Mexico’s economy went into quiet mode for most of the last week as the country celebrated its Dia de los Muertos holiday. Natural gas imports from the United States dropped, and pricing volatility continued to be the name of the game.
Wood Mackenzie analyst Ricardo Falcón told NGI’s Mexico GPI that low pressure systems and cooler weather in Mexico have also led to a drop in natural gas demand over the past week. Wood Mackenzie’s preliminary figures for power and industrial gas burns are around 6.3 Bcf/d so far in November, a month/month decrease of almost 4%.
“These levels are contributing to a noteworthy drop in U.S.-to-Mexico pipeline exports,” Falcón said.
Wood Mackenzie figures have pipeline imports from the United States at 5.3 Bcf/d so far in November. NGI estimates pipeline flows were 5.81 Bcf on Wednesday, the day most Mexicans returned to work.
“Apart from a weaker demand profile, border flows have recently faced short-term adjustments amid concurring maintenance rounds, especially in the South Texas-to-Tamaulipas routes,” Falcón said.
NGI bidweek prices released this Monday, meanwhile, underscored what a difference a year makes in natural gas prices.
NGI’s November 2021 Bidweek National Avg. surged 63.5 cents month/month to $6.130/MMBtu. This was in comparison to NGI’s November 2020 National Average of $2.745.
Natural gas futures prices over the past five trading sessions have also been up and down. The December contract saw a 35.6-cent rally in Tuesday’s session after four straight losses. Colder weather appeared to be on the horizon and liquefied natural gas (LNG) feed gas demand grew stronger on renewed supply fears in Europe. December settled at $5.542/MMBtu, and January rose 33.5 cents to $5.640.
The cooler mid-November temperature outlook, recovering LNG feed gas demand and “supportive technicals” could all help to “stabilize the front month in the immediate term,” according to EBW analysts. However, “strong production flows and a lack of extreme cold may make it difficult to sustain current prices — ultimately leading to renewed downward pressure for the December contract.”
Rising IPGN Prices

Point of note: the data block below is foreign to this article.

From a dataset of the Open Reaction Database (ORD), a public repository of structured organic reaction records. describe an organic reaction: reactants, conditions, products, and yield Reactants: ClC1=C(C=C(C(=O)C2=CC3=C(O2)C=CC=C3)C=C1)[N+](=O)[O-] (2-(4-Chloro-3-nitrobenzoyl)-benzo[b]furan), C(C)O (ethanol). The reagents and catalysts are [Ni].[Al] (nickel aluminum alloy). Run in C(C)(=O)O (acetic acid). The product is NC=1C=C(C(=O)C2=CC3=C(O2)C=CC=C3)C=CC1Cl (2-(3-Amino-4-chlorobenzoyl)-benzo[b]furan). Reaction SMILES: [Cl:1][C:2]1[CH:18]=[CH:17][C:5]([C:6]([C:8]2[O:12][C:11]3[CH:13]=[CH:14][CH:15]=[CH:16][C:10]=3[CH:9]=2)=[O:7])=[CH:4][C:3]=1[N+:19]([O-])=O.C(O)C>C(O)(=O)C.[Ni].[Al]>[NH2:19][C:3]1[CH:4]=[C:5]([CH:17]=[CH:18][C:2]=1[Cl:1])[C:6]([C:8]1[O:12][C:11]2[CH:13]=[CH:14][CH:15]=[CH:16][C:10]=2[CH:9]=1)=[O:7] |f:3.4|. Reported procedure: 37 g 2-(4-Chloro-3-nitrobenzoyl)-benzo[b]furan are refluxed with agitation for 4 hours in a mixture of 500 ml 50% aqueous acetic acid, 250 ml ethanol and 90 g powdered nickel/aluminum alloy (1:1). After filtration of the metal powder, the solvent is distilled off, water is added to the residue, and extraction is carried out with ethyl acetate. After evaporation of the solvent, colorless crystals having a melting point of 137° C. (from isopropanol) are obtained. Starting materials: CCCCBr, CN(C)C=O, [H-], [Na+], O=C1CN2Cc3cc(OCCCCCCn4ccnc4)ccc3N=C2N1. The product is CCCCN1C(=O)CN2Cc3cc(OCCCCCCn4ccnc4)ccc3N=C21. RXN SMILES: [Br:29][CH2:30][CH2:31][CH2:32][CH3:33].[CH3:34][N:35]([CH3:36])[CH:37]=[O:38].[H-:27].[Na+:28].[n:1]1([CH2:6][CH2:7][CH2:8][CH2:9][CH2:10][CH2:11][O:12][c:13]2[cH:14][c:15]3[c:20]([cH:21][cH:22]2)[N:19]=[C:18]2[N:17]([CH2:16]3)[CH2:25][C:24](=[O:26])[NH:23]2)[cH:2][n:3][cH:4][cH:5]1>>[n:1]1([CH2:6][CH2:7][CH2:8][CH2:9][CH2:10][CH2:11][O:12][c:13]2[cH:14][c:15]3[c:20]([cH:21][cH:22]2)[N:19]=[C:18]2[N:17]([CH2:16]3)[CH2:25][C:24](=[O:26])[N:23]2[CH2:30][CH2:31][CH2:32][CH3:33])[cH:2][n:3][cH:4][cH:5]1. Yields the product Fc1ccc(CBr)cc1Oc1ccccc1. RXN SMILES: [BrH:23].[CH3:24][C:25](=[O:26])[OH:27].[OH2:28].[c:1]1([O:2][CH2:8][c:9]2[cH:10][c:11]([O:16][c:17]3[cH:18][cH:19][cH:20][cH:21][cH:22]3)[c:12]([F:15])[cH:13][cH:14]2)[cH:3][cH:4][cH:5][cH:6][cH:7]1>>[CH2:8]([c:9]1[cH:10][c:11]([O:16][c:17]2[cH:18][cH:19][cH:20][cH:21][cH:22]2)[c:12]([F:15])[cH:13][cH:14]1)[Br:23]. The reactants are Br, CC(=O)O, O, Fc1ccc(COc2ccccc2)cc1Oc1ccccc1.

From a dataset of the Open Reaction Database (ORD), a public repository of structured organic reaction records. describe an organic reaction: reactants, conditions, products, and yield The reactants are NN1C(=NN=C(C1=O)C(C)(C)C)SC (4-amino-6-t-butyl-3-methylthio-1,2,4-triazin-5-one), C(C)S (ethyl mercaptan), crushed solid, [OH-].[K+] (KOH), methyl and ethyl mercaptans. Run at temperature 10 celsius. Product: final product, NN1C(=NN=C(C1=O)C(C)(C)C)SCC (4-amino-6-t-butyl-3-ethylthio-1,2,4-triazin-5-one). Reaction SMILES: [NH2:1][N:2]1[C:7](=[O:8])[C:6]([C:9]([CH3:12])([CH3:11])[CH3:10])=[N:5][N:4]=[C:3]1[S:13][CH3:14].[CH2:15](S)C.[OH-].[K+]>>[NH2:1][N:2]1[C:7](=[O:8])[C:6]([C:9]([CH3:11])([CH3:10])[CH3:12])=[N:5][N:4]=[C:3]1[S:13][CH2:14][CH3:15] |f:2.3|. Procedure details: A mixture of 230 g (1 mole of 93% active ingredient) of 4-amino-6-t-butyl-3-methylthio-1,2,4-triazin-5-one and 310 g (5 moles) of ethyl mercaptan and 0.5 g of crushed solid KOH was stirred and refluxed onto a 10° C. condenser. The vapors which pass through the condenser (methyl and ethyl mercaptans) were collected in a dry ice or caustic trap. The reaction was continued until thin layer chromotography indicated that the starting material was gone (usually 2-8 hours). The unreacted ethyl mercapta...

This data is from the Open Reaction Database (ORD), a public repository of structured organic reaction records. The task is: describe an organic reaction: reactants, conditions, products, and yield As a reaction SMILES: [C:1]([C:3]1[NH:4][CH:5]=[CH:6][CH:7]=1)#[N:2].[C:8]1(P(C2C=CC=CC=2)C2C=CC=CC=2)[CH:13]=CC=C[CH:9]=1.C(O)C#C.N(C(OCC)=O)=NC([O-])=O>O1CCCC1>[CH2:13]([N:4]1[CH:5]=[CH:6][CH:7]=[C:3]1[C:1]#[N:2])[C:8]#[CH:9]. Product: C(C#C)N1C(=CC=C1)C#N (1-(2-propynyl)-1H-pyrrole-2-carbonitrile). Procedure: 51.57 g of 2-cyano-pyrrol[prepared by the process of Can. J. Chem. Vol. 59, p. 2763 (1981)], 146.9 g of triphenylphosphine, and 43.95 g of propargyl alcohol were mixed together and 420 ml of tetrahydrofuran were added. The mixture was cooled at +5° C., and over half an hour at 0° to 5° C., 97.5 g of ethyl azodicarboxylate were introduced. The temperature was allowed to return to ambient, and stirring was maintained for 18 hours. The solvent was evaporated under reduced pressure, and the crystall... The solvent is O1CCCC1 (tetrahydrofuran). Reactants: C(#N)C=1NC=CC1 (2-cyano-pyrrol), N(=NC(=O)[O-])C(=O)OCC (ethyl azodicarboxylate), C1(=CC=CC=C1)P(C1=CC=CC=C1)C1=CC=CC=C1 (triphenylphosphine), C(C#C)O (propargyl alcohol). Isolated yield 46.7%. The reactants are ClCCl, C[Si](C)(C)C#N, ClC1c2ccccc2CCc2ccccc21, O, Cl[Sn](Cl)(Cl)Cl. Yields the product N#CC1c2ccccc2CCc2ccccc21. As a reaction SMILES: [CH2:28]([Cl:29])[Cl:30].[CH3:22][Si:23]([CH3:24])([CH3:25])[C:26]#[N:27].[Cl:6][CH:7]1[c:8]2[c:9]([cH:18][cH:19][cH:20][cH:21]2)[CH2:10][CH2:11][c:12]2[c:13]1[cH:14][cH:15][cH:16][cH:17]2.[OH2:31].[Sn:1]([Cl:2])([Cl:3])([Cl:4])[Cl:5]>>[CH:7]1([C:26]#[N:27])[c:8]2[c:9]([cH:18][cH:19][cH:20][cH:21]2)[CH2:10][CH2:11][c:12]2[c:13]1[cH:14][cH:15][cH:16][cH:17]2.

Mexico natural gas prices jumped to $4.69/MMBtu in September compared to August prices of $4.22, according to the latest IPGN monthly index published by the Comisión Reguladora de Energía (CRE). Gas prices last September averaged $2.86.
Beyond the freakish prices recorded during the Texas freeze in February, they were for the third consecutive month the highest on record since the IPGN was launched in 2017. The CRE used 352 transactions from information provided by 32 marketers to calculate the September index.
In production news, executives at state oil company Petróleos Mexicanos (Pemex) said they were aiming to up natural gas output and slash flaring to improve domestic supply and improve environmental metrics. No details were provided. The company currently flares 13% of its natural gas production.
Mexico’s Sistrangas five-day line pack average was 6.896 Bcf/d on Tuesday (Nov. 2), within the optimal line pack of 6.86-7.29 Bcf needed to guarantee sufficient pressure in the system.
Demand on the Sistrangas on Tuesday was 4.702 Bcf, down from 4.624 Bcf a day earlier. Mexico gas production fed into the system was 1.278 Bcf. Southeast production dominated this total, with 721 MMcf/d from the region injected into the pipeline system on Tuesday.
According to Gadex calculations, pipeline imports from the United States into the Sistrangas were 3.357 Bcf on Tuesday. LNG imports into the Sistrangas were flat week/week at 7 MMcf.
At points key to Mexico trades in South Texas, December futures jumped on Tuesday. The Henry Hub December contract closed at $5.555, up 35.6 cents. Agua Dulce was up by 49.1 cents at $5.887. Houston Ship Channel prices for December settled at $5.838, up 49.1 cents.
Waha rose 47.2 cents to close at $5.738.
Tuxpan in Veracruz saw the spot price up 37.1 cents to $6.068. In the West, the Guadalajara price rose $1.135 to $6.184. Farther north in El Encino, prices were $5.768, up $1.135 from the previous day.
On the Yucatán Peninsula, the cash price at Mérida was $6.714 on Tuesday, up by 37.4 cents.
U.S. Gas Injections
NGI forecasts a build of 68 Bcf for this week’s U.S. Energy Information Administration (EIA) report. That would easily exceed both the year-earlier injection of 27 Bcf and the five-year average 38 Bcf build. Energy Aspects issued a preliminary estimate of 66 Bcf for the upcoming report.
“Growing heating demand will continue to cut the injection rate as the heating season draws nearer, but 0.8 Bcf/d of week/week production gains will add some support to late-season injections,” the firm said. “Flows indicate Haynesville Shale output rose by 0.5 Bcf/d week/week, with Appalachia and the Gulf of Mexico each adding 0.2 Bcf/d week/week as well.”
Last week, the South Central region led all regions with a 36 Bcf increase in storage inventories, including a 21 Bcf build in salt facilities and a 15 Bcf addition to nonsalts, according to EIA. This is the region that is key to Mexico.
Total working gas in the South Central region stood at 1,144 Bcf for the reporting period, down from 1,329 Bcf for the same time one year ago. The figure was 29 Bcf lower than the average 1,173 Bcf in storage for the same day between 2017-2021, EIA said.
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